CHARLESTON, — West Virginians may be voting Republican more and more, but that doesn’t mean they’re more likely to trust big business.
That’s among the conclusions of the latest MetroNews/Dominion Post poll.
For Labor Day, the West Virginia poll took a look at how West Virginians view big business.
“There is some skepticism of big business, not necessarily small business,” said professional pollster Rex Repass, who designed the poll.
Fifty-eight percent of poll respondents said government regulation of business is necessary to protect the public interest.
On the flip side, 42 percent said government regulation of business usually does more harm than good.
The greater acceptance of regulation has grown since 2014, when the West Virginia poll asked the same question in cooperation with Pew Research.
“We found, at that time, that West Virginia voters are growing in their conservative point of view,” Repass said.
West Virginia has continued its march toward Republican dominance at the voting booth, with the GOP controlling all but one of the state’s congressional seats, the governor’s office, all but one of the other elected offices in the executive branch and the majorities in the Legislature.
Many of the Republican elected leaders consistently describe a desire to reduce regulatory burdens on business.
When new House Speaker Roger Hanshaw, R-Clay, took office last week, he described a desire to see economic growth, but he acknowledged a need for some regulatory safeguards.
“They need a friendly business environment and by that I don’t necessarily mean complete absence of regulation,” he told Beckley’s Register-Herald newspaper.
“A lot of folks say that and when they say friendly business environment to some that’s code for we just need to abolish all regulations.”
Hanshaw also talked about economic growth as a way for entrepreneurs to take chances and succeed.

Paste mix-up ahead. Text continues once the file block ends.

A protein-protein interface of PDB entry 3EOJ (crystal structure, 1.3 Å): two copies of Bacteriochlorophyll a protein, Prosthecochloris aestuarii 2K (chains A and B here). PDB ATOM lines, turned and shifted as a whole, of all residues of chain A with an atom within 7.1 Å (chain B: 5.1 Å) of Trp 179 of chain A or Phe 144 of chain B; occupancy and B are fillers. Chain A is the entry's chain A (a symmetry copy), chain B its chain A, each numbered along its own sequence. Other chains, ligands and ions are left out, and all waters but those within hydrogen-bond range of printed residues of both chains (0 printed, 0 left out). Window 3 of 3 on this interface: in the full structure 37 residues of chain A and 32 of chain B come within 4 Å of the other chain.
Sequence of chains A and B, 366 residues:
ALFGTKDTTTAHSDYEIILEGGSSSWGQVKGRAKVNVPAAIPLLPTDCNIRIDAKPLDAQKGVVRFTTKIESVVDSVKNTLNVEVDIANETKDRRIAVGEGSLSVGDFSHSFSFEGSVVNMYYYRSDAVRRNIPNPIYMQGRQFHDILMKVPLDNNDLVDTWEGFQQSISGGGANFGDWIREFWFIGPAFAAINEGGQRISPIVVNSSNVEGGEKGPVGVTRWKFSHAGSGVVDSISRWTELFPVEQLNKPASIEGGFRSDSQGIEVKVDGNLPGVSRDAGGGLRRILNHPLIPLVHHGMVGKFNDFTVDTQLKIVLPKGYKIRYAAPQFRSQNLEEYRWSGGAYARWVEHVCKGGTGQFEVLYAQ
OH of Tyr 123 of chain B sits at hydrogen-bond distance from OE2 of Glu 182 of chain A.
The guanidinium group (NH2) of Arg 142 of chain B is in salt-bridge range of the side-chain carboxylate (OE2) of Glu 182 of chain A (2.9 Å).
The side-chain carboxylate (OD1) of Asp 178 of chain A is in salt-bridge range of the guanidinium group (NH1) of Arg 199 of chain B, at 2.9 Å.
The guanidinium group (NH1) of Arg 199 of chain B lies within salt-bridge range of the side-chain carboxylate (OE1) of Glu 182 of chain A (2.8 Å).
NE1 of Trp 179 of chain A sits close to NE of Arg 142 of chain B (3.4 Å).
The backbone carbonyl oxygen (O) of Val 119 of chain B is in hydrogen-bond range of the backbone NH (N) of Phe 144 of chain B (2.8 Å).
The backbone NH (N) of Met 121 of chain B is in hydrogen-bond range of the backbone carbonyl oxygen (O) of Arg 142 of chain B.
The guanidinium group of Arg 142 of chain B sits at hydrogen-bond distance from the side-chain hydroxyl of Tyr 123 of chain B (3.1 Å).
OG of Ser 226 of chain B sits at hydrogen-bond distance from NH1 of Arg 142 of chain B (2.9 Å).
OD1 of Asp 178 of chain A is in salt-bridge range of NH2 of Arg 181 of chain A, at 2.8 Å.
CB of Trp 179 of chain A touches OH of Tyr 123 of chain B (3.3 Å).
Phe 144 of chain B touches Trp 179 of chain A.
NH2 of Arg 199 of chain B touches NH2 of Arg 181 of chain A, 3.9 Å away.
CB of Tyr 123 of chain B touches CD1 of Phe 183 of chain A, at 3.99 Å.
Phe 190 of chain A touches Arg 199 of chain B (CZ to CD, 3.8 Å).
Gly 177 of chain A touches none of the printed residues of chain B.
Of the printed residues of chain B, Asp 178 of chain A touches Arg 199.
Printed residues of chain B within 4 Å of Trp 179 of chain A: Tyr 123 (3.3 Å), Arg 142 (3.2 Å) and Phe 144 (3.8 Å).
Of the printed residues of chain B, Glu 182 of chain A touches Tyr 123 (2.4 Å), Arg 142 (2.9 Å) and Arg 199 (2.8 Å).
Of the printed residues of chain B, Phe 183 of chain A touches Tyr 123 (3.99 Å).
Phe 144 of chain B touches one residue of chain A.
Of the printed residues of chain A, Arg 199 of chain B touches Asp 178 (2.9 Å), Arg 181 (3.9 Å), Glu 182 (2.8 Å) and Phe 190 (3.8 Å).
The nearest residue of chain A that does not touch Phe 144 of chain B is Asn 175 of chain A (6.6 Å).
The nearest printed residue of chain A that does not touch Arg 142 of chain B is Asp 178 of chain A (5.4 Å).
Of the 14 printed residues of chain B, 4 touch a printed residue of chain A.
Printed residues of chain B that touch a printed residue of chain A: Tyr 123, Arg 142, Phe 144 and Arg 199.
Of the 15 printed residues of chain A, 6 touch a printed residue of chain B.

“We can’t wait on outside forces to come save us. We have to be willing to do some of that work on our own,” he said on WVMetroNews’ “Talkline. “We have to make sure we have an environment here where people can be entrepreneurial.”
Hanshaw added, “While we certainly welcome investments in West Virginia, we need to do more to make sure West Virginians can start businesses, grow businesses.”
The West Virginia poll showed that most respondents believe too much power is concentrated in the hands of a few large corporations.
Eighty-eight percent of those who responded hold that view, according to the poll. Only 12 percent believe otherwise.
That’s up from the 82 percent in 2014 who expressed belief that too much power is concentrated in the hands of a few large companies. Just 18 percent that year said the largest companies do not have too much power.
“My insight is, while the state is still very strongly conservative, there is a thread of populism in the state and it may be cultural, historic, not sure,” Repass said.
“But skepticism of big business and high levels of profit may be a part of that populism that is present in the state.”
The West Virginia poll also shows growing belief that corporations make too much profit.
Seventy-two percent of respondents this year said most corporations make too much profit. Twenty-eight percent said most corporations make a fair and reasonable profit.
That compares to 61 percent in 2014 who believed corporations make too much profit. Thirty-nine percent that year said corporations make reasonable profits.
Repass said that shows attitudes are changing.
He noted the Primary Election victory of Bernie Sanders in 2016 in West Virginia. Sanders beat the eventual nominee, Hillary Clinton, 124,700 votes to 86,914 votes.
Sanders was an advocate for issues like a higher minimum wage and universal healthcare. At a Democratic presidential debate he said, “People are anxious about the fact that they’re seeing the new income and wealth going to the top 1 percent.”
Repass noted, “Bernie Sanders did very well here.”
He suggested an attitude shift about corporations may continue.
“The younger people tend to be more negative toward big corporations and also more liberal,” Repass said.
The West Virginia Poll surveyed 404 people likely registered voters from all 55 counties.
The survey was conducted Aug.16-26. There’s a margin of error of 4.9 percent.